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W’Bank Cuts Nigeria’s GDP Growth Forecast for 2019
Posted by Editor One on 7th June 2019

The World Bank Group has predicted real Gross Domestic Product (GDP) growth rate of 2.1 per cent for Nigeria for 2019,  this is slightly lower than the 2.2 per cent it had earlier  predicted for the country  this year.
The bank also  projected a 2.2 per cent growth for the country for 2020 and 2.4 per cent for 2021.

The Washington-based institution stated this in its recently released June 2019 Global Economic Prospects titled: ‘Heightened Tensions, Subdued Investment,’

According to data released by the National Bureau of Statistics (NBS) last month, the Nigerian economy, which is gasping for stimulus, slowed to 2.1 per cent in the first quarter of 2019 (Q1, 2019),

But according to the World Bank, growth rates in low-income countries were expected to rise to six per cent in 2020, slightly higher than 5.4 per cent in 2019, but said ” is still not enough to substantially reduce poverty.”

Furthermore, the multilateral institution noted that global economic growth was expected to ease to a weaker-than-expected 2.6 per cent in 2019 before inching up to 2.7 per cent in 2020. It, however, anticipated that growth in emerging market and developing economies was expected to stabilise next year as some countries move past periods of financial strain, but economic momentum remains weak.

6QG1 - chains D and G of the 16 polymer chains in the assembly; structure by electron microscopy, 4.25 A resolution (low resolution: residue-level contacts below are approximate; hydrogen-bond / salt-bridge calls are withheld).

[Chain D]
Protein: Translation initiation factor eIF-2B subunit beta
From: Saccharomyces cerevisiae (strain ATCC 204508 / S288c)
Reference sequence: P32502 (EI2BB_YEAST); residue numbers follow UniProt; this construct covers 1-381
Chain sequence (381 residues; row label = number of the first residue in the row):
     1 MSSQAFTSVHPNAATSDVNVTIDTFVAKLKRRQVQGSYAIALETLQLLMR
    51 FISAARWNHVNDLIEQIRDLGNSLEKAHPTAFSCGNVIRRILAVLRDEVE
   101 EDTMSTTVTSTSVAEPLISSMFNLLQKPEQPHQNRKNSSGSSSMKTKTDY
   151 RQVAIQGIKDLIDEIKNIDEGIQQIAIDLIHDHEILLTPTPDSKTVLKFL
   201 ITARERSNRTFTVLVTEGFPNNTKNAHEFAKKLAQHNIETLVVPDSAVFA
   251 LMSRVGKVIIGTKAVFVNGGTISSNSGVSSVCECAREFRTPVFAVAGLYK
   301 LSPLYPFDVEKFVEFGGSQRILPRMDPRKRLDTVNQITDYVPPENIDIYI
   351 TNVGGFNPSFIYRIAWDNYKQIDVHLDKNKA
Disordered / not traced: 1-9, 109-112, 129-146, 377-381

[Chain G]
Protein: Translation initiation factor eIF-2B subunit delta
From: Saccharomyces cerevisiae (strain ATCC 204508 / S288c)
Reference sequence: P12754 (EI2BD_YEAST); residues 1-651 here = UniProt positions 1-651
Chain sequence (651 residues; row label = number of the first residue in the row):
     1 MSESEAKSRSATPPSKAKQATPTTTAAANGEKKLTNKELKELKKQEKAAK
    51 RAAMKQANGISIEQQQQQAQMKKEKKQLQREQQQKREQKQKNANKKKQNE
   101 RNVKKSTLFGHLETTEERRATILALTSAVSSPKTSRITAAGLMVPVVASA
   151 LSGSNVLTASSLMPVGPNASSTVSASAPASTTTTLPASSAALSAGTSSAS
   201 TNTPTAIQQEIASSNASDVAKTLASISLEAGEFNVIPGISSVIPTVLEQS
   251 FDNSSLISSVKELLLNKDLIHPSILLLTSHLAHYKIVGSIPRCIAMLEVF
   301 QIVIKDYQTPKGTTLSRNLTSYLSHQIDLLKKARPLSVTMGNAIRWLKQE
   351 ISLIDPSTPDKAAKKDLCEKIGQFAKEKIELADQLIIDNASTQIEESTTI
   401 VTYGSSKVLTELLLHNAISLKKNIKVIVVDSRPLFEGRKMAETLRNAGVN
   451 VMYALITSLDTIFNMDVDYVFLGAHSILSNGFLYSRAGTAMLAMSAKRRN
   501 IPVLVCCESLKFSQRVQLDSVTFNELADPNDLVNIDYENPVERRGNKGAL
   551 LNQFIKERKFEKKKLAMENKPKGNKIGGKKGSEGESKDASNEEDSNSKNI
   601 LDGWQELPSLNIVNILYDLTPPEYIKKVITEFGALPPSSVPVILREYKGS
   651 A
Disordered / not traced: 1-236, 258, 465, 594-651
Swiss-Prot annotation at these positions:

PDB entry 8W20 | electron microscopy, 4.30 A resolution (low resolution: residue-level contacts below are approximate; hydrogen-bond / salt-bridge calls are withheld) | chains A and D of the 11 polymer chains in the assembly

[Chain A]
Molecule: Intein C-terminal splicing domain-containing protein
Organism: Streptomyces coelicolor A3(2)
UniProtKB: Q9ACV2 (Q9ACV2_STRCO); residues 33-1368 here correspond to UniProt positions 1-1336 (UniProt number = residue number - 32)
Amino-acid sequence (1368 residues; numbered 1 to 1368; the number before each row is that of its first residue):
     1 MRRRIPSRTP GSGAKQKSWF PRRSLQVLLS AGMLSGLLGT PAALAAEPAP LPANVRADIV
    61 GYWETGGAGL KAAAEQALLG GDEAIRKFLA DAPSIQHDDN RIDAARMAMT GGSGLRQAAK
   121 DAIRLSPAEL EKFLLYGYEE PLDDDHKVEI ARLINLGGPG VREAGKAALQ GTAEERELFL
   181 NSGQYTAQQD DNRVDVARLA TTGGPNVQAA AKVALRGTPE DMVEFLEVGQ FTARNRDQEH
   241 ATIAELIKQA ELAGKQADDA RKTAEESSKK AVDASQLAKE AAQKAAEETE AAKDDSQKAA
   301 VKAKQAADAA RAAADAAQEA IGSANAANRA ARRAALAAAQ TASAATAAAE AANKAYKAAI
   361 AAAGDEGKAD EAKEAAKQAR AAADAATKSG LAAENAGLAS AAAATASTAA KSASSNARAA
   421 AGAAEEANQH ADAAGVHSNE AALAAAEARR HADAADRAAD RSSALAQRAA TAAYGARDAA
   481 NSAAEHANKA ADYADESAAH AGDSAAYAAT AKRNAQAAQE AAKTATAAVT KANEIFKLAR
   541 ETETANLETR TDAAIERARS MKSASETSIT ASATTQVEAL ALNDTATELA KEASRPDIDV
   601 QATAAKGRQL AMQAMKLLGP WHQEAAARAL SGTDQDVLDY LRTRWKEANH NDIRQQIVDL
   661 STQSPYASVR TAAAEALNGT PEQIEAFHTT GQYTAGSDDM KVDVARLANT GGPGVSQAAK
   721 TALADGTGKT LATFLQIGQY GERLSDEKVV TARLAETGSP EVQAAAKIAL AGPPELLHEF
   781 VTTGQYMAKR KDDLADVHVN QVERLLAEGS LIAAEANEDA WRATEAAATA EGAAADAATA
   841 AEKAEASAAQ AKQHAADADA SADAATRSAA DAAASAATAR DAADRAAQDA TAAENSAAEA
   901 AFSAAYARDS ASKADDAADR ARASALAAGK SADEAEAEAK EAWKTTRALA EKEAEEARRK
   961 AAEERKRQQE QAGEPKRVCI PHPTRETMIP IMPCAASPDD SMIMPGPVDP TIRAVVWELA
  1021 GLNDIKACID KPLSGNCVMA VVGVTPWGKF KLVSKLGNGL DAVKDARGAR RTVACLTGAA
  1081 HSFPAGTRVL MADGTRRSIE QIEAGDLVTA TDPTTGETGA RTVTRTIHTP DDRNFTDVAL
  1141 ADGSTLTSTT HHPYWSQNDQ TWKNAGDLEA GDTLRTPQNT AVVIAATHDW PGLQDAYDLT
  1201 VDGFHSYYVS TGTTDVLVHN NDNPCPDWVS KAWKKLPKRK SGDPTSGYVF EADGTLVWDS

“In 2020, growth in South Africa is anticipated to rise to 1.5 per cent; growth in Angola is anticipated to pick up to 2.9 per cent; and growth in Nigeria is anticipated to edge up to 2.2 per cent in 2020,” the World Bank predicted.

“Regional growth is expected to accelerate to 3.3 per cent in 2020, assuming that investor sentiment toward some of the large economies of the region improves, that oil production will recover in large exporters, and that robust growth in non-resource-intensive economies will be underpinned by continued strong agricultural production and sustained public investment. “While per capita GDP is expected to rise in the region, it will nevertheless be insufficient to significantly reduce poverty,” it added.

According to the World Bank, emerging and developing economy growth would be constrained by sluggish investment and with risks tilted to the downside.

It listed these risks to include rising trade barriers, renewed financial stress, and sharper-than-expected slowdowns in several major economies, the World Bank says in its Structural problems that mis-allocate or discourage investment also weigh on the outlook.

“Stronger economic growth is essential to reducing poverty and improving living standards,” World Bank Group President David Malpass said.

Growth among advanced economies as a group was anticipated to slow in 2019, especially in the Euro Area, due to weaker exports and investment. U.S. growth is forecast to ease to 2.5 per cent this year and decelerate to 1.7 per cent in 2020. Euro Area growth was projected to hover around 1.4 per cent between in 2020-2021, with softness in trade and domestic demand weighing on activity despite continued support from monetary policy.

“Investment growth among emerging and developing economies is expected to remain subdued and below historical averages, held back by sluggish global growth, limited fiscal space, and structural constraints. A sustained pickup in investment growth is necessary to meet key development goals. Business climate reforms can help encourage private investment.



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